Marijuana use, Chronic pain, and Autoimmune disorders

Marijuana has been making progress in its legality in the US lately, with many politicians arguing that the criminalization of such a mild recreational drug has caused many more problems than it has solved. This seems to be a good thing from a legal standpoint, but it has also opened doors for more research involving marijuanas potential health benefits or detriments.

It may come as no surprise that many people suffering from chronic pain or injury use marijuana (or other recreational drugs) to self medicate when their prescribed treatments just aren't cutting it. But up until recently it has been nearly impossible to test accurately to find out just how effective it is. Patients are unlikely to be truthful with their doctors if they are using it, and the morality and legality of using it in studies is grey and muddled. But now, research is on the rise with more information to come. And it looks like marijuana might have some benefits we never considered before, namely for patients with autoimmune disorders.

In addition to being an unsurprising success for pain management, even better than its legal and more addictive counterparts (see sources 1 and 2), it seems that it also has immunosuppressant benefits for those with autoimmune disorders (such as lupus or rheumatoid arthritis). Cannabinoids (the official term for all versions of the drug) have been showing that they gently suppress the users immune system. Something I've noticed is that many immunosuppressant drugs are too harsh, opening up the user to infection and often times symptoms that far outweigh the ones they started with. In fact, it's become so accepted that many of us joke about it, when really we should have been outraged by the lack of sufficient medications for us.

But with the use of cannabis, there are a lot of health concerns that may or may not be warranted. Now, any stoner will easily go on a rant about hemp and the laundry list of miracles for which marijuana is allegedly responsible. But, from a more realistic standpoint, smoking anything whether it is pot of tobacco or (dare I reference?) lettuce leaves is going to damage your body over time. When dealing with the downsides to tobacco use, most of the issues revolve around the smoke. The behaviors associated with marijuana use are even thought to be only exaggerated by the drug, not placed there (the lazy stoner would be lazy with or without the pot, the pot just makes them extra lazy).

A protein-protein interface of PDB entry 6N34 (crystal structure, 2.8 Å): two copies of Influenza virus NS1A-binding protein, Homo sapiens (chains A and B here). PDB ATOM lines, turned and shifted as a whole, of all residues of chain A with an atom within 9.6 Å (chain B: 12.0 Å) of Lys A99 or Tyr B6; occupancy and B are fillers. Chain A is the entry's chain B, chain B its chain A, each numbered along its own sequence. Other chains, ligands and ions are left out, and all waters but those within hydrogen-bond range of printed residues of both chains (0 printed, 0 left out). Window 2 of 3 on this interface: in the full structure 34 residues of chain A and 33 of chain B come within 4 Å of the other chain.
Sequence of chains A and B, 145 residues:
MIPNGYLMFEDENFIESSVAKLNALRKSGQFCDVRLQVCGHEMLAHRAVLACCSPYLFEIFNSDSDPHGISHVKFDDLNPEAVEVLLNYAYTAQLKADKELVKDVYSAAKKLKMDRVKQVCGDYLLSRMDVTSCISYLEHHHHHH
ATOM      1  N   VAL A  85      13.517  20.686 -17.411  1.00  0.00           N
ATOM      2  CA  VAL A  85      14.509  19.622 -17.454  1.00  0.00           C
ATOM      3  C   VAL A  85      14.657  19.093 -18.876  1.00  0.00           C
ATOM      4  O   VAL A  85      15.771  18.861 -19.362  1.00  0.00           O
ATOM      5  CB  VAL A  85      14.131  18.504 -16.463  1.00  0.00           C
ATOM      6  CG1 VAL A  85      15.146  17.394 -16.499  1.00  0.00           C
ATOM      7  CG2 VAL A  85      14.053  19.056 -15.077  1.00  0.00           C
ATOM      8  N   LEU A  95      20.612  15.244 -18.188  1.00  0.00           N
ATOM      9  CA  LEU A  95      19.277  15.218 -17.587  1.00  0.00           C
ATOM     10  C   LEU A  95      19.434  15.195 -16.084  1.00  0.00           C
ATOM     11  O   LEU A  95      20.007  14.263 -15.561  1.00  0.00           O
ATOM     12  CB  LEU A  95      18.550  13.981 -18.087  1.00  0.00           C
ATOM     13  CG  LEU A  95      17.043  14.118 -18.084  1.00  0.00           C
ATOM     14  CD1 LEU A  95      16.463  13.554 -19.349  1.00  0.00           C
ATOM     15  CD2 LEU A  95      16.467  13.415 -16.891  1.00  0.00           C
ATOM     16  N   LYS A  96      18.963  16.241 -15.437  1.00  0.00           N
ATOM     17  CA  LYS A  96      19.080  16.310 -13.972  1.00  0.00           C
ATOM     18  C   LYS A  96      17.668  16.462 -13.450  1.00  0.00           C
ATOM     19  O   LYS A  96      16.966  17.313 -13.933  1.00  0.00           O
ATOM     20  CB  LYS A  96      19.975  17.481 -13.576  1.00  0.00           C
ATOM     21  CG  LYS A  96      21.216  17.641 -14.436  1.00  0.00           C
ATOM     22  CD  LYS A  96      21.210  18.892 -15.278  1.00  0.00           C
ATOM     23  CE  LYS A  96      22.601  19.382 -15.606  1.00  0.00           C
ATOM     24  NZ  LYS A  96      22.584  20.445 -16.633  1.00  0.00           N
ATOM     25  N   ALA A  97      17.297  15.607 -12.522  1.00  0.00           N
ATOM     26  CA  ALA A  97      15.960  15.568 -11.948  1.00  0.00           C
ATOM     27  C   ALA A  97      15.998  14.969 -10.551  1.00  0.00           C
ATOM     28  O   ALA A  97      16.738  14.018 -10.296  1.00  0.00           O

For me, this new information about marijuana rings personally true. I started developing symptoms of lupus when I was just 13 years old, and it wasn't all too long after that that I started smoking marijuana. Now, I'm not going to lie to you and claim I was doing it for pain management. I wasn't, I was a kid trying to have fun. And I did so, recreationally, up until I was 20 years old. At 20 years old, I had my very first panic attack (due to an unrelated issue) and like many people with generalized anxiety disorder, I developed certain triggers for panic attacks. One trigger for me was movie theaters. One of the first terrible panic attacks I ever had was in the opening credits of a film in theaters and from then on, being in a movie theater sparks my anxiety. And another one of those triggers is the smell of marijuana. So I cut it out of my life entirely.